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Every December, hundreds of Orthodox Christian college students flock to one of two simultaneously held regional conferences during the week after the Great Feast of the Nativity.  As in past years, the conferences sponsored by the Orthodox Christian Fellowship [OCF] were held at Antiochian Village, Bolivar, PA; and Saint Iakovos Retreat Center, Kansasville, WI, December 27 – 30, 2019.

The conference programs combined worship, fellowship, and discussions and presentations on how to become witnesses to Christ on campus and in the secular world. The Orthodox Church in America, funded in part by the Stewards provided scholarships to ten students from the Orthodox Church in America who otherwise would not have been able to participate.

This year Archpriest Sergius Halvorsen, Director of the Doctor of Ministry Program; Assistant Professor of Homiletics and Rhetoric at Saint Vladimir’s Orthodox Theological Seminary [SVOTS] was the key note speaker at the Midwest Conference. Fr. Sergius offers this reflection on his experience of this year’s conference.

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On Friday, December 27, as I stood in front of more than ninety college students at the OCF College Conference Midwest at the St. Iakovos Retreat Center in Kansasville WI, and as I began the first of three keynote addresses that I would deliver over the weekend, I couldn’t help but think of the OCF college conference that I attended thirty years ago that changed my life forever. I was baptized and chrismated in the Orthodox Church during my college years, and from the very beginning, I thought that maybe I had a vocation to serve the Church. I once asked a senior priest about possibly going to seminary. His first question was, “Do you have a college degree?” I told him that I was close to finishing my BA. “What is your major?” he asked. “Biology,” I said. Then he harrumphed and said, “Well…that doesn’t have much to do with theology does it?” That was the end of the discussion, and almost the end of my vocation. A few months later I was at a summer OCF college conference at the Antiochian Village, and Fr. Thomas Hopko was the keynote speaker. Of course I knew who Fr. Tom was…in those days it seemed like everyone did! We listened to his lectures on tape and read his books and knew that he was Dean of St. Vladimir’s Seminary. Over the course of the retreat, I waited for a moment when he wasn’t surrounded by too many people, and with all the courage I could muster, I introduced myself and asked about going to seminary. He cheerfully asked me about where I was from, where I was going to college, and then he asked me the question that I was dreading, “What is your major?” I sheepishly responded, “biology,” fearing another bad response. Fr. Tom thought for a moment, and then he said, “Biology, that is wonderful! You know, St. Isaac the Syrian said that the Christian must love God, love neighbor, and love all of creation…including the lizards. And for someone who lived in the desert, that’s really saying something!”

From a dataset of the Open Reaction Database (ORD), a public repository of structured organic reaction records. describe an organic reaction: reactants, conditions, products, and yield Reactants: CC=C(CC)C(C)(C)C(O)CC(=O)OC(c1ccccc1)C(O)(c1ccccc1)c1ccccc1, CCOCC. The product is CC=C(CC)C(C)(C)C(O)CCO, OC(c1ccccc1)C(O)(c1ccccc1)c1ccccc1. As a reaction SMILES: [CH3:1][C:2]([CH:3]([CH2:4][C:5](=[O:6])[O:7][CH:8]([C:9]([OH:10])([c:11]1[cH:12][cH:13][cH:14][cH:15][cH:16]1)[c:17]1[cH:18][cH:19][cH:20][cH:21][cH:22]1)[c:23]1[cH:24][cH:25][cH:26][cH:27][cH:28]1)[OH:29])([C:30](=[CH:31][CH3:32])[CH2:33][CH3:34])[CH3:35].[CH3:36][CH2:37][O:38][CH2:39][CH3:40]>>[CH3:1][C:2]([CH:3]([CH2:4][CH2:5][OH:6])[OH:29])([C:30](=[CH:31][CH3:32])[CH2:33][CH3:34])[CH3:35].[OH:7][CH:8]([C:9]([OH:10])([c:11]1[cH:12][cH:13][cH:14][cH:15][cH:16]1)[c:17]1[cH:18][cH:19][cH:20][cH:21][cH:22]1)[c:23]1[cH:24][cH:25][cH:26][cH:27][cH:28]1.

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I shared this story with the students at the OCF conference and told them that no matter what you are studying in college, God is calling you to serve, to follow His commandments, and to build up the Body of Christ. The theme of the retreat was from the Prologue of St. John’s Gospel, “The Light Shines in the Darkness” and over a remarkable three days of prayer, reflection, and fellowship, we all had an opportunity to allow the light of Christ to burn more brightly in our hearts. The retreat was entirely planned and run by college students, and I’m deeply grateful to all of them for the amazing work they did. The retreat also included a dynamic group of speakers including Fr. Panagiotis Boznos, Steven Christoforou, Paul Karos and Katrina Bitar. The diversity of the speakers gave the college students a concrete image of how Christian discipleship and vocation takes innumerable forms: lay and clergy; male and female; young and old; God calls every one of us to radiate the light of Christ in the darkness.

Coming away from the OCF College Conference Midwest reminded me of just how important it is to nurture and support our college students through the work of OCF. Thinking back on my own life, I was reminded of just how crucial on OCF experience can be to a young person discerning a vocation to serve Christ and His Holy Church. But my three days at the conference also reminded how remarkably life-giving it is for older people, like myself, to serve young people. In helping to kindle and nurture the fire of Christian faith in others, our own Orthodox Christian faith is renewed and strengthened. Glory to Jesus Christ!